While trekking to Everest base camp, I was away from normal life; no hospitals, patient charts or laboratory tests. However, injuries and sickness seemed to be constantly around.
One interesting day, I had four patients within hours. First, my brother accidentally sliced the top of his finger while trying to open a container with a knife. It was deep, nearly to the bone, and I was worried about damage to his extensor tendon (he is now fine with no problems). After a futile attempt to find a suture kit, we cleaned the wound, taped it together, splinted it with a pencil and wrapped it with gauze.
When we arrived back to our lodging, a fellow trekker approached and “needed to talk”. He had profuse diarrhea and wanted help. After a brief consultation, I gave him a course of antibiotics and he was on his way. Before I could blink, an older man approached from behind and whispered “did I hear correctly that you are a doctor?” He proceeded to explain symptoms of very mild acute mountain sickness and asked if he needed an evacuation. I reassured him that he would be fine if he did not continue to ascend and he happily returned to his room.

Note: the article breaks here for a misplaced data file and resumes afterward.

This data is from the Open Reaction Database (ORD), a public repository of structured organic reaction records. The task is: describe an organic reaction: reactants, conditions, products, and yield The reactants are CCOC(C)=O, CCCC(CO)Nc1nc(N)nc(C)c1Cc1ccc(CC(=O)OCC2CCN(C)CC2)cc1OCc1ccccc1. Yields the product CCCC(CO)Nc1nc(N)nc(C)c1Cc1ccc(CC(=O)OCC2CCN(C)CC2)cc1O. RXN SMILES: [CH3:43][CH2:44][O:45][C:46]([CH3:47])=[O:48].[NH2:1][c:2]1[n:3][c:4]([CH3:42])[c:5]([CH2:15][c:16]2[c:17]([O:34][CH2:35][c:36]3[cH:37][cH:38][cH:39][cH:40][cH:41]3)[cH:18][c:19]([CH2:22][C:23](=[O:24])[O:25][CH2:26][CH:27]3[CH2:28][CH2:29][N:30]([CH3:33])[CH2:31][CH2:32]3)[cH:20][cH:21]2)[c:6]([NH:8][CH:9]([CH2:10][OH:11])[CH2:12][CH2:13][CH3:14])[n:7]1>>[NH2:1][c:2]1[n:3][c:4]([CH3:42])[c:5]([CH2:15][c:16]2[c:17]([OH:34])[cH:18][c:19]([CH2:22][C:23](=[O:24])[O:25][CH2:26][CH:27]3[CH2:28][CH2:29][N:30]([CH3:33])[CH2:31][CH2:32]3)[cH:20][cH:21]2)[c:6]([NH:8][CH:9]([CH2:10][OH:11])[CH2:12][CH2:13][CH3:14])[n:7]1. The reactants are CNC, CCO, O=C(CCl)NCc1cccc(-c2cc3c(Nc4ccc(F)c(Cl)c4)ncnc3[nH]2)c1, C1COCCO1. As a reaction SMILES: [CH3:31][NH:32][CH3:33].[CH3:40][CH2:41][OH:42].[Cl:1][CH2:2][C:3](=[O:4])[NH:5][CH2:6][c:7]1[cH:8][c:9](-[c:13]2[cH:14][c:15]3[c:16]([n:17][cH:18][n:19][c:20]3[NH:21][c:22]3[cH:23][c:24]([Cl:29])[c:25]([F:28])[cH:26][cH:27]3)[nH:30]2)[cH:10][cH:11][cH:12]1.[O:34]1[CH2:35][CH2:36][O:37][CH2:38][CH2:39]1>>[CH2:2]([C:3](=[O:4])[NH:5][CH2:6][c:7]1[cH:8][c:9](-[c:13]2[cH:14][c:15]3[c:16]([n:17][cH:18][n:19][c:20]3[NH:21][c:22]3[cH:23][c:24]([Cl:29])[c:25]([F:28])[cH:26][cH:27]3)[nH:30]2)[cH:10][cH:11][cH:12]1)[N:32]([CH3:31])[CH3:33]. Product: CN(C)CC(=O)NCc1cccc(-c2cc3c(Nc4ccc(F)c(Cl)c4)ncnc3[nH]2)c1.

I sat down at the dining table, ordered a tea and out of the blue, an Indian woman said “I need your help! I have a splinter in my hand.” I looked at the palm of her right hand and could barely see a small black dot. I replied, “I do not have my glasses, you might be better off having one of your friends remove this with my tweezers”. She immediately retorted, “I need a doctor to do it”. I giggled a little, poked the tweezers nearly blindly and squeezed. To my surprise, a 5mm wood splinter was removed. I was lucky and she was happy.
Other days brought new patients.